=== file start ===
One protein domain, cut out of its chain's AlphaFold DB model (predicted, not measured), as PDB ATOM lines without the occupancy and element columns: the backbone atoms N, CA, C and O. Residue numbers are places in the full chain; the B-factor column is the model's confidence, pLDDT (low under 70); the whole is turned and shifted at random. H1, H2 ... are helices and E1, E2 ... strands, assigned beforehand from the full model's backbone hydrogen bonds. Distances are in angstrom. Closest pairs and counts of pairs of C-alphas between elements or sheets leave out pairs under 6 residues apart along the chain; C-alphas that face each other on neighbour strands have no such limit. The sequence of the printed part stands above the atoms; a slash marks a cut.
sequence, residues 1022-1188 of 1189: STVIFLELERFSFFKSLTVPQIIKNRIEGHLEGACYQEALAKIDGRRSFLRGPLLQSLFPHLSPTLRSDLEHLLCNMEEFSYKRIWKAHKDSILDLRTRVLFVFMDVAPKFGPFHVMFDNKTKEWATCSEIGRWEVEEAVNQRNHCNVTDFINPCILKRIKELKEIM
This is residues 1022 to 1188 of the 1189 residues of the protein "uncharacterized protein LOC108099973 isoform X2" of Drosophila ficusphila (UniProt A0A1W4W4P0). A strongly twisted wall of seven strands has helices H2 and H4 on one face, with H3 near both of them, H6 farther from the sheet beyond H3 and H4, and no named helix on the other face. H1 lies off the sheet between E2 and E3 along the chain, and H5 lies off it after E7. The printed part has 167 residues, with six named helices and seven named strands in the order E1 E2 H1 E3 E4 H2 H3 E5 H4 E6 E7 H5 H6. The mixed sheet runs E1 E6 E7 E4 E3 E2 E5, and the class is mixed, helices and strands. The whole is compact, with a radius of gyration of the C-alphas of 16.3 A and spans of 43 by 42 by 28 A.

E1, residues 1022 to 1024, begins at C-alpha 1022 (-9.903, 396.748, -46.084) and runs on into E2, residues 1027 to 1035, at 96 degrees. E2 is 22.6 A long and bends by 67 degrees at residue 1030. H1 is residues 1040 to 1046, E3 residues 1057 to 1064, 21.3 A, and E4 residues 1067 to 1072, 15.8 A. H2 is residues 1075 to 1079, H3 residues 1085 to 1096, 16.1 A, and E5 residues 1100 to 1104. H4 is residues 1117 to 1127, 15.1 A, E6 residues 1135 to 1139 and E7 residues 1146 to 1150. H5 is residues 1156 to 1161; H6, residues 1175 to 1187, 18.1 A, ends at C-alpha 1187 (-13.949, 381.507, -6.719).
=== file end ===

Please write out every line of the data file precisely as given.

One protein domain, cut out of its chain's AlphaFold DB model (predicted, not measured), as PDB ATOM lines without the occupancy and element columns: the backbone atoms N, CA, C and O. Residue numbers are places in the full chain; the B-factor column is the model's confidence, pLDDT (low under 70); the whole is turned and shifted at random. H1, H2 ... are helices and E1, E2 ... strands, assigned beforehand from the full model's backbone hydrogen bonds. Distances are in angstrom. Closest pairs and counts of pairs of C-alphas between elements or sheets leave out pairs under 6 residues apart along the chain; C-alphas that face each other on neighbour strands have no such limit. The sequence of the printed part stands above the atoms; a slash marks a cut.
sequence, residues 1022-1188 of 1189: STVIFLELERFSFFKSLTVPQIIKNRIEGHLEGACYQEALAKIDGRRSFLRGPLLQSLFPHLSPTLRSDLEHLLCNMEEFSYKRIWKAHKDSILDLRTRVLFVFMDVAPKFGPFHVMFDNKTKEWATCSEIGRWEVEEAVNQRNHCNVTDFINPCILKRIKELKEIM
This is residues 1022 to 1188 of the 1189 residues of the protein "uncharacterized protein LOC108099973 isoform X2" of Drosophila ficusphila (UniProt A0A1W4W4P0). A strongly twisted wall of seven strands has helices H2 and H4 on one face, with H3 near both of them, H6 farther from the sheet beyond H3 and H4, and no named helix on the other face. H1 lies off the sheet between E2 and E3 along the chain, and H5 lies off it after E7. The printed part has 167 residues, with six named helices and seven named strands in the order E1 E2 H1 E3 E4 H2 H3 E5 H4 E6 E7 H5 H6. The mixed sheet runs E1 E6 E7 E4 E3 E2 E5, and the class is mixed, helices and strands. The whole is compact, with a radius of gyration of the C-alphas of 16.3 A and spans of 43 by 42 by 28 A.

E1, residues 1022 to 1024, begins at C-alpha 1022 (-9.903, 396.748, -46.084) and runs on into E2, residues 1027 to 1035, at 96 degrees. E2 is 22.6 A long and bends by 67 degrees at residue 1030. H1 is residues 1040 to 1046, E3 residues 1057 to 1064, 21.3 A, and E4 residues 1067 to 1072, 15.8 A. H2 is residues 1075 to 1079, H3 residues 1085 to 1096, 16.1 A, and E5 residues 1100 to 1104. H4 is residues 1117 to 1127, 15.1 A, E6 residues 1135 to 1139 and E7 residues 1146 to 1150. H5 is residues 1156 to 1161; H6, residues 1175 to 1187, 18.1 A, ends at C-alpha 1187 (-13.949, 381.507, -6.719).